I have been asked repeatedly the reason for the 2011 Orange County Fair success thus far.
OK, let's go for a jog — of memory.
The unprecedented run of the 2011 O.C. Fair with the 20% increase in gate attendance, while difficult to explain and define, is not without precursor. The 2002 O.C. Fair, with the theme "Leap into the Fair," caused a quantum "Leap into the Future" and still ranks as one of the most successful fairs in history, even though the gross numbers of the 2010 and other past fairs are higher.
That year, Board President Curt Pringle led casting the die for the next decade of fair activity that I believe has the 2011 O.C. Fair nearing heaven's gate. As you may know, a short time later, Pringle became a two-term mayor of Anaheim, a major entertainment hub of Southern California. You now know his warm-up.
The daily average attendance at the 17-day 2002 fair was 52,800, higher even than the 23-day 2010 average of 50,170, and higher than the next highest per-day average of 51,900 for the 21-day 2007 fair. Pound for pound, you see what fair currently reigns supreme. Time may be running out on that run, though.
The 2011 O.C. Fair is drawing an average of more than 60,000 visitors per day.
In 2002, the headline concerts were in the Arlington Theatre and, of the 17 shows, 10 sold out. Food and beverage sales set a record.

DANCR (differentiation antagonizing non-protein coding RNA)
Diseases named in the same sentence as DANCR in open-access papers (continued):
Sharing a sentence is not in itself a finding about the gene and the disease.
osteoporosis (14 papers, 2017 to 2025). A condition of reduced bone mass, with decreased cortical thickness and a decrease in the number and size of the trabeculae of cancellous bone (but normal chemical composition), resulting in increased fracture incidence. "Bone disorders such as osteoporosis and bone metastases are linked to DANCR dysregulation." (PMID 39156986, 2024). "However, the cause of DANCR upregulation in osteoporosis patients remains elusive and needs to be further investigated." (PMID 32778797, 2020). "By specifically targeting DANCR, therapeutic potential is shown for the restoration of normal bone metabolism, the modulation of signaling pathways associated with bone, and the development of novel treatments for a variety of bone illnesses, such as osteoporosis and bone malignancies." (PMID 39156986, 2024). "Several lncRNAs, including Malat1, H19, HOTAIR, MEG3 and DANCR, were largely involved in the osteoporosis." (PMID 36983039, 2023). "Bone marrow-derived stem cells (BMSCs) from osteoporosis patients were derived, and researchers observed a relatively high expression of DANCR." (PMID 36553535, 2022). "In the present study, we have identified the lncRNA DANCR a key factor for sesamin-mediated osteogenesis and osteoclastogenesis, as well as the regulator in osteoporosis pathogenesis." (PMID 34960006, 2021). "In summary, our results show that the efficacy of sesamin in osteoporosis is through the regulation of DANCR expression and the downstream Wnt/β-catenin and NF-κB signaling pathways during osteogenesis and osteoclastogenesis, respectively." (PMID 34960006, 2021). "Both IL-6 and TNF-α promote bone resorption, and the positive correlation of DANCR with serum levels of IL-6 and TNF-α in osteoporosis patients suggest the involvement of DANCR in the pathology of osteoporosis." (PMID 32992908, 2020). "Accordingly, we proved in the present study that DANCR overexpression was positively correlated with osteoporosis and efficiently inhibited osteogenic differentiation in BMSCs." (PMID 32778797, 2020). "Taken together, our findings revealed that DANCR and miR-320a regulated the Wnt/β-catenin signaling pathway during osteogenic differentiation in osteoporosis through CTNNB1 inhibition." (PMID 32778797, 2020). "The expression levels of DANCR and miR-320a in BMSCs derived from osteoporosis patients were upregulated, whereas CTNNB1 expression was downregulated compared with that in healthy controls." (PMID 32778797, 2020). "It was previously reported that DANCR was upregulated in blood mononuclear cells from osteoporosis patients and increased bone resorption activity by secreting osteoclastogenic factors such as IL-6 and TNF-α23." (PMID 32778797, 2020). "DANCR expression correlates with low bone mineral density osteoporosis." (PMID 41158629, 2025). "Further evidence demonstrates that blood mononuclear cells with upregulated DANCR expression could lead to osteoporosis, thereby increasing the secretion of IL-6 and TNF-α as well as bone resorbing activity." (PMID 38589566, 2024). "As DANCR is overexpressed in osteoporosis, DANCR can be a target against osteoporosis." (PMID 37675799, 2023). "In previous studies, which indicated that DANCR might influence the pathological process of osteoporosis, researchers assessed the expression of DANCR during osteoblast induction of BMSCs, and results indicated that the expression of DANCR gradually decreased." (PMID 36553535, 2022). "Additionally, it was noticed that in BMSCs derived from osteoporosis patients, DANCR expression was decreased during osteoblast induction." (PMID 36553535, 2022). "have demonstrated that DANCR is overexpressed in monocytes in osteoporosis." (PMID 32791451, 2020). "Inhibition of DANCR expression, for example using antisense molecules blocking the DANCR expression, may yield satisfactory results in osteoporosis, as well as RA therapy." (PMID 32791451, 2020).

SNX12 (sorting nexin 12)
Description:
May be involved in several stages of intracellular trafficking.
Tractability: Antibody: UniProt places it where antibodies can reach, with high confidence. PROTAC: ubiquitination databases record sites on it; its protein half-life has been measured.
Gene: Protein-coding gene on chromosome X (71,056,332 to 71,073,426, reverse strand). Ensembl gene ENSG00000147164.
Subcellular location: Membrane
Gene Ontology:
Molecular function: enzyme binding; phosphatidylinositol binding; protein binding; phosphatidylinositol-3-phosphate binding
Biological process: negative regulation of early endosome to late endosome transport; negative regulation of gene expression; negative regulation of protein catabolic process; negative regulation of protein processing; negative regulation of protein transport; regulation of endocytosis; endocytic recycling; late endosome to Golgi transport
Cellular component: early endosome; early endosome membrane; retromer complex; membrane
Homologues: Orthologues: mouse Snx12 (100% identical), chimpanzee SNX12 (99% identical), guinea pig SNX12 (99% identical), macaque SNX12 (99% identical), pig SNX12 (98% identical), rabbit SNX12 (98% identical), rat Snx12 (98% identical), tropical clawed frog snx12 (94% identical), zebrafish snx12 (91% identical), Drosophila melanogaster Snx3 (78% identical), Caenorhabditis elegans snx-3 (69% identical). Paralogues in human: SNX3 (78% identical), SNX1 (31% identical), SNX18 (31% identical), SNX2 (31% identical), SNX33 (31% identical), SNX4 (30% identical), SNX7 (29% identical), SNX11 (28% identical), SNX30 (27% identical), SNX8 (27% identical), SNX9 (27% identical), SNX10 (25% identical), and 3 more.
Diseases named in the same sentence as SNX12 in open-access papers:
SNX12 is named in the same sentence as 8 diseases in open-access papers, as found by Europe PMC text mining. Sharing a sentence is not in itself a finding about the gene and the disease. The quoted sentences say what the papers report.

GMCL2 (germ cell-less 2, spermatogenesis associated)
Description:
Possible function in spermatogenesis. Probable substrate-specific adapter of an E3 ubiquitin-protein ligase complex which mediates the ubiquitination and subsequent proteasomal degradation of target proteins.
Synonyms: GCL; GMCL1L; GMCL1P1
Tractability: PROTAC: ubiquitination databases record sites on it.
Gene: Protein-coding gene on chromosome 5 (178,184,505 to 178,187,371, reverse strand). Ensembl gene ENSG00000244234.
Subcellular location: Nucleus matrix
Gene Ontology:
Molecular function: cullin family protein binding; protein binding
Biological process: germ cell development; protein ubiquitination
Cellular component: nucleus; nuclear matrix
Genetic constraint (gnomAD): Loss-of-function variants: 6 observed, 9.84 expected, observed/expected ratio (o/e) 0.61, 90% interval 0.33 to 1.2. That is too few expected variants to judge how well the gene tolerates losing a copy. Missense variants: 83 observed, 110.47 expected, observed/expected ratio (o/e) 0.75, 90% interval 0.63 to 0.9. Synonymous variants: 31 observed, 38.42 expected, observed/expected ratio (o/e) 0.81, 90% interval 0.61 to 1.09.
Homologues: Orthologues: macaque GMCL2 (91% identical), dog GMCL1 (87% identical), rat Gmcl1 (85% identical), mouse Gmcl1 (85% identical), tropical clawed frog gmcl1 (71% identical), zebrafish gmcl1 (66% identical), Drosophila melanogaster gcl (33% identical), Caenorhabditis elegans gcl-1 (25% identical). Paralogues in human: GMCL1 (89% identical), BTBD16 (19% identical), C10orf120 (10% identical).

You could now leave the "beer and wine garden" to stroll the fair with libation in hand, and Weird Al was the first headline artist to do multiple nights — five — at the fair coupled with the 1,500-square-foot memorabilia exhibit called the "The Weird Al Experience." Pioneers, all.
"Al's Brain" represented a paradigm shift in terms of what fairs could produce and present in exhibits and attractions. The educational exhibit and 3-D movie on the workings of the human brain worked to deliver on the purpose of educating while entertaining — exactly Walt Disney's vision for Epcot. "The Weird Al Experience" was the warm-up to "Al's Brain."
Also in 2003, the fair expanded its run for the first time since 1992 from 17 to 21 days. Another expansion followed in 2009 to the current 23-day run. The skyride, the No. 1 ride at the fair, opened in 2003, the carnival lot was reconfigured for flow, and we added 600 new parking spaces. The success of the 2002 fair set the stage for all these additions and modifications, and the growth of the fair for the next decade.
There is a phrase that says, "Show me a pioneer and I will show you someone with arrows in their back." Isn't it more like, "Show me a pioneer and I will show one who widens their narrow path?" The 2002 fair was a pioneer and made today's life better for the O.C. Fair.
Nice jog? Feels good to stretch.
So, after the warm-up and a great first half, here we are, starting the second half of the 2011 O.C. Fair pigskin classic 20 points ahead. As the saying goes, "Let's play to win, instead of playing not to lose." OK, game on.
Early next week, in this column, we will call a play that has never been used in a fair game before.
We will make a special announcement regarding the last week of the fair that will bring the fair and the community a major victory as the clock ticks down to Aug. 14. Huddle up around the Daily Pilot, and we'll call the play here.
STEVEN BEAZLEY is the president and chief executive of the O.C. Fair. He is writing a Tuesday column for the Daily Pilot on the insights and happenings for the duration of the 2011 O.C. Fair.